When a rainbow flag is more than a flag

Corporate involvement in LGBT+ Pride month is a contentious issue but, for small LGBT+ charities, partnerships with big companies go far beyond rainbow-branded products

LGBT+ Pride month is officially over for another year, and rainbows are falling away from the products and social media profiles of large organisations like confetti from a parade cannon.

The awareness month, which culminates in the protest party of annual Pride Parades around the world, commemorates its jubilee year in 2019, marking 50 years since the Stonewall riots.

Alongside the celebrations there has been a vocal pushback from LGBT+ people against the way some larger commercial organisations have used Pride month to brand themselves as progressive and market the rainbow flag to a community they seemingly don’t care about in any other month of the year. But digging deeper into some of the most disputed products of 2019 shows that, although there are undoubtedly organisations that co-opt the rainbow to make a quick buck, others are fostering relationships with LGBT+ charities and causes that endure well beyond Pride month. 

One product accused of "wokewashed" marketing this year was the limited-edition "LGBT+ sandwich" from the retailer Marks and Spencer, which sparked debate after someone tweeted a picture of the lettuce, guacamole, bacon and tomato concoction captioned: "M&S threw the first artisanal sandwich at Stonewall." 

Many might reasonably argue that a themed sandwich is a lazy gesture, the product is linked to a partnership with the youth charity the Albert Kennedy Trust, which is receiving a donation of £20,000 from the retailer to support young homeless LGBT+ people.  

"We have two M&S partnerships, one on the food side with the infamous ‘gay sandwich’, then a range of Pride t-shirts," says Carrie Reiners, head of partnerships at the AKT. "With both, the group has made donations to the charity that have helped us launch a new London youth centre. Members of M&S’s LGBT+ employee network also supported us in person, with a set of employees helping us to paint a new youth safe house."

The partnership, she says, was heavily steered by the organisation’s LGBT+ network: "I was struck by some of the stories from LGBT employees, and the ways in which they had been supported by M&S." 

(Photograph: Diana Davies, copyright owned by New York Public Library)

Even with good intentions, there are historical reasons why corporations buying into Pride Month is problematic for LGBT+ people. The Stonewall Riots, which took place in New York in 1969 (see picture, right), were a spontaneous backlash against the police and, more broadly, the society that had discriminated against a marginalised community for decades. 

While many might argue the LGBT+ community is more accepted today, the last month alone saw the number of transgender hate crimes recorded by police in England, Scotland and Wales increase by 81 per cent on the previous financial year; two women fall victim to a homophobic attack after refusing to kiss for male onlookers; and new research reveal that LGBT+ professionals earn an average of £6,700 less than their straight colleagues.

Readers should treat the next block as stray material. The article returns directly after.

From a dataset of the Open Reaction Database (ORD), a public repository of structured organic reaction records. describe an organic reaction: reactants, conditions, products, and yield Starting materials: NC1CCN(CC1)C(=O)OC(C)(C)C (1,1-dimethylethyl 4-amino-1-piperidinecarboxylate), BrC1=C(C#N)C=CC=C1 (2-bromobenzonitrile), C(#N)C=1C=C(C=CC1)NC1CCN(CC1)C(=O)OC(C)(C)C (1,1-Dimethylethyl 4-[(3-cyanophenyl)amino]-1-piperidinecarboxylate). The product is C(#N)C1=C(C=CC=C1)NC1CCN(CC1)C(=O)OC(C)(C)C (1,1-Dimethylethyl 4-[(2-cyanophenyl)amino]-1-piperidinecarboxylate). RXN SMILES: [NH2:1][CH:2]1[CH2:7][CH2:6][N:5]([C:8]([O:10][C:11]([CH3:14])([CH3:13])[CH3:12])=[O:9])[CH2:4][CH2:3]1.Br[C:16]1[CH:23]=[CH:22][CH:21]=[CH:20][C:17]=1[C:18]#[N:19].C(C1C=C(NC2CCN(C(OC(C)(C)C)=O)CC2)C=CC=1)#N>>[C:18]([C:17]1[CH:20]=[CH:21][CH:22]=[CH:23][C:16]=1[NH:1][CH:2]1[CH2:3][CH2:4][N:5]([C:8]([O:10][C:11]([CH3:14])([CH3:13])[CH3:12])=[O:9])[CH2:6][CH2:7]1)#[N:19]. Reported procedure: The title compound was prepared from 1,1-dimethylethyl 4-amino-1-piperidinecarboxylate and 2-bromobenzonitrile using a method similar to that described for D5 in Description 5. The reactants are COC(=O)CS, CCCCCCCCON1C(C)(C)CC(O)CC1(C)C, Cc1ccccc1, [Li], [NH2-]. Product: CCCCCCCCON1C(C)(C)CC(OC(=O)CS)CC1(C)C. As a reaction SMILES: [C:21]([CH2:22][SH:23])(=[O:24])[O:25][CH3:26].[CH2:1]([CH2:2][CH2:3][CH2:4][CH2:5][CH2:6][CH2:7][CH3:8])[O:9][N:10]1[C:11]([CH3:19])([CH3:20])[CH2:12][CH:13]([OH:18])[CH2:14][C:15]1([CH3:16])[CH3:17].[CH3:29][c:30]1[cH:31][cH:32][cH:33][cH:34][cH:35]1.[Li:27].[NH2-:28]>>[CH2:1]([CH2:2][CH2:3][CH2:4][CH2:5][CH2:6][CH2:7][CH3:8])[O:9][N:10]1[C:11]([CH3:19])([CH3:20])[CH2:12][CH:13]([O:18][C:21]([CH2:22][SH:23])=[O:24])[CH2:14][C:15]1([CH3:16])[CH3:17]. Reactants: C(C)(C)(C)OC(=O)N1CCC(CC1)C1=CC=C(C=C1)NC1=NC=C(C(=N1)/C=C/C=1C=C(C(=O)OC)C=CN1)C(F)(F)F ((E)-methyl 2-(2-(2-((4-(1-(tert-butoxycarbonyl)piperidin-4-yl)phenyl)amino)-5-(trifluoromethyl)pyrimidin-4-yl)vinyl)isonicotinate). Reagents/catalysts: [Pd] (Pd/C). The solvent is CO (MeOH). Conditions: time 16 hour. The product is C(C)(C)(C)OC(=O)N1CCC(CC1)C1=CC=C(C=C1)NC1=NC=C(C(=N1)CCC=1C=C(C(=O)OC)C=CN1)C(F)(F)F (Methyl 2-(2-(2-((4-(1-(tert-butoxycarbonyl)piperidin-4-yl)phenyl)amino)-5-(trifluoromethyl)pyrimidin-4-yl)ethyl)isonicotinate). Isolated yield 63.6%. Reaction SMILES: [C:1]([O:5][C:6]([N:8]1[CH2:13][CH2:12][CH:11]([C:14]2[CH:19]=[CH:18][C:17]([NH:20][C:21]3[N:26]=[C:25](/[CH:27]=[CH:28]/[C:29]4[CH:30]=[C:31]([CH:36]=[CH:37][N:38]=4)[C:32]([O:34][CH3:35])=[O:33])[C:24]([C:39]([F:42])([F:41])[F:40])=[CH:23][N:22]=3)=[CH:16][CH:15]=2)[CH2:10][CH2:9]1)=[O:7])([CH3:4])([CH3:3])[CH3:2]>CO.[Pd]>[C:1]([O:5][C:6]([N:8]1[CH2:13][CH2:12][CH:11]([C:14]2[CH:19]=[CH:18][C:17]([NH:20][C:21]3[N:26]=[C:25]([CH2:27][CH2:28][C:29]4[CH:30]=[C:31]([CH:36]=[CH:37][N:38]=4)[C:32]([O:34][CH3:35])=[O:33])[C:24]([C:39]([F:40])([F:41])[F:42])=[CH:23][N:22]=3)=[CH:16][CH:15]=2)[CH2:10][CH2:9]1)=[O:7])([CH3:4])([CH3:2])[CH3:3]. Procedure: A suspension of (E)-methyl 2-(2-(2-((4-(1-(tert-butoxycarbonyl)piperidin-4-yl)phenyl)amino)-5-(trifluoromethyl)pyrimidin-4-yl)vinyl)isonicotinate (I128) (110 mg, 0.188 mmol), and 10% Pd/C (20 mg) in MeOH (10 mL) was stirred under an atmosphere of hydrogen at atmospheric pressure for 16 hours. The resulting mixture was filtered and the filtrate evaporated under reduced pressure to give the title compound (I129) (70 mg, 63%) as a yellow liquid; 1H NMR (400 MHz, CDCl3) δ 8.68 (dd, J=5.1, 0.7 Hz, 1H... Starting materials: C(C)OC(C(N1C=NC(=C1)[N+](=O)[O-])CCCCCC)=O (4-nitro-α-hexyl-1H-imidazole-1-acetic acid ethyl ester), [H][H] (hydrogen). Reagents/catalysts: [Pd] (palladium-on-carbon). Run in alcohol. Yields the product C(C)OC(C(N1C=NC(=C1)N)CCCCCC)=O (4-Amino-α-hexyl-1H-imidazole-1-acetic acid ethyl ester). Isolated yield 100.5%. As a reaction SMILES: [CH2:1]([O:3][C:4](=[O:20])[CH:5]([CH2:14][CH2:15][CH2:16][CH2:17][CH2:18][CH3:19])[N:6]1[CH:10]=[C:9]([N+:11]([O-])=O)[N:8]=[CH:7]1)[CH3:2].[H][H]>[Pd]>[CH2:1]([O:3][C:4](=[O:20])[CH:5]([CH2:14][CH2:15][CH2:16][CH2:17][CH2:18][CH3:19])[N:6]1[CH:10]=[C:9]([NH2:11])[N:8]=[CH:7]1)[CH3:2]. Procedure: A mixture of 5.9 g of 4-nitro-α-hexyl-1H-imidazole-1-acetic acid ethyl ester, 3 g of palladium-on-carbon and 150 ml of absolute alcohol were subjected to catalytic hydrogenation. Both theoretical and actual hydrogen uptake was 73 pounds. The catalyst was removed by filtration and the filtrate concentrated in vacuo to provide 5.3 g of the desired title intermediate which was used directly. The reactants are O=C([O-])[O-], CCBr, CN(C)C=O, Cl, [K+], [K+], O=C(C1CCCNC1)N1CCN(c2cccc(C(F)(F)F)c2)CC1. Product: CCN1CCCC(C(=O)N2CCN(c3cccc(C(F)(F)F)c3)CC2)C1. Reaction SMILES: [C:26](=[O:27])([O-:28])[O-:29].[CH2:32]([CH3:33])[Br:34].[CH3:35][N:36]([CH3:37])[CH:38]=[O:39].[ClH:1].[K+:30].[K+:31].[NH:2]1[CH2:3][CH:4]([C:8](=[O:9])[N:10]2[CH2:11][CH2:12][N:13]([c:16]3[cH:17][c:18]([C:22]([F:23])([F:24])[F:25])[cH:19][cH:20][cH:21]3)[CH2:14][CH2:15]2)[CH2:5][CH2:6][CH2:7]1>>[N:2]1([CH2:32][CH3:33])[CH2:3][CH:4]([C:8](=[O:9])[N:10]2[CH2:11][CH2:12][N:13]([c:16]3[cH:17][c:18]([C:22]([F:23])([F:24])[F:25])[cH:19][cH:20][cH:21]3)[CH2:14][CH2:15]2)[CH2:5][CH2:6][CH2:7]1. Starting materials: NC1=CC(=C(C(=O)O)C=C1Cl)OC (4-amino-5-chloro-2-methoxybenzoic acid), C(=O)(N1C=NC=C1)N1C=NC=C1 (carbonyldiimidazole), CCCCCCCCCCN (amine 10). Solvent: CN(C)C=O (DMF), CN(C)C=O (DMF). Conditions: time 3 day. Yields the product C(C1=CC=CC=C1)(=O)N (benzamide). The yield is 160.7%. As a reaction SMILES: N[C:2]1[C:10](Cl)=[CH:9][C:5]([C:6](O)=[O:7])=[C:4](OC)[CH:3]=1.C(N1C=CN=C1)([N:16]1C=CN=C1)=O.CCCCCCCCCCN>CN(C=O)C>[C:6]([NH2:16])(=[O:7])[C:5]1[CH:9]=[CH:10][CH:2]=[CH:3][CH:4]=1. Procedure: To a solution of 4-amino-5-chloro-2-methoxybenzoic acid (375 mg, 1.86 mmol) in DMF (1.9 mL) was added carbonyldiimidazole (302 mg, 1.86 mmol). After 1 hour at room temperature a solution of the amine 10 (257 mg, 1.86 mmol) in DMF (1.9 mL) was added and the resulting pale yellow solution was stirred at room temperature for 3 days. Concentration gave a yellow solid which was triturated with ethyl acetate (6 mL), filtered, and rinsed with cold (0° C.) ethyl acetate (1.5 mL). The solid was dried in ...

Perhaps unsurprisingly, then, the prospect of gestures like "gay washing up liquid" as a sign of solidarity are met with widespread scepticism, with 45,000 LGBT+ people and allies taking to the streets of New York to protest corporate sponsors and a police presence at Pride last weekend. 

Reiners is sympathetic to the cynicism around rainbow-flag marketing, but she argues that selling a product can be a key way to offer a show of alliance with people not necessarily benefiting from an active LGBT+ community.

"Visibility in shops and big brands like M&S is very important, particularly to charities like ours that work with vulnerable young people," she explains. 

"Families who don’t support their LGBTQ children won’t be at a Pride march – but that rainbow flag on every high street is a show of support that it’s much harder to ignore." 

AKT is one of many LGBT+ charities to benefit from a partnership with a large corporation. Budweiser lager’s Fly the Flag campaign, which raised eyebrows for its somewhat preachy descriptors of the meanings behind each LGBT+ flag used in its limited-edition solo cups, is nonetheless partnered with nine different charities supporting the LGBT+ community. 

Budweiser's Fly the Flag campaign supports nine LGBT+ charities

"This partnership gives us visibility during Pride in London and we are expecting a donation of funds toward our exciting future work for the bi communities post Pride in London," a spokesperson from one beneficiary, Bi Pride UK, said, but added: "We have no current plans for further partnership." 

Switchboard, the LGBT information, support and referral service, is another charity to benefit from the campaign. Natasha Walker, co-chair of the charity tells Third Sector the decision provoked some thought but it ultimately decided in favour of it.  

"We had some apprehensions about the partnership, namely that it’s a big alcohol brand, which can be quite a big issue in our community," she says. "But we thought the proposal around the different flags within the LGBTQ+ rainbow was a really great representation of the communities, and particularly welcome this year with the rise in hate crime we are dealing with." 

Budweiser is not the only large organisations to give to Switchboard. The charity also partners with the Skittles sweet brand for its ‘rainbowless’ packets campaign. Last year, Walker says, the initiative raised more than £31,000 for the charity though the sale of these packets.

In 2018, a Pride Month campaign from Skittles 'gave up' the rainbow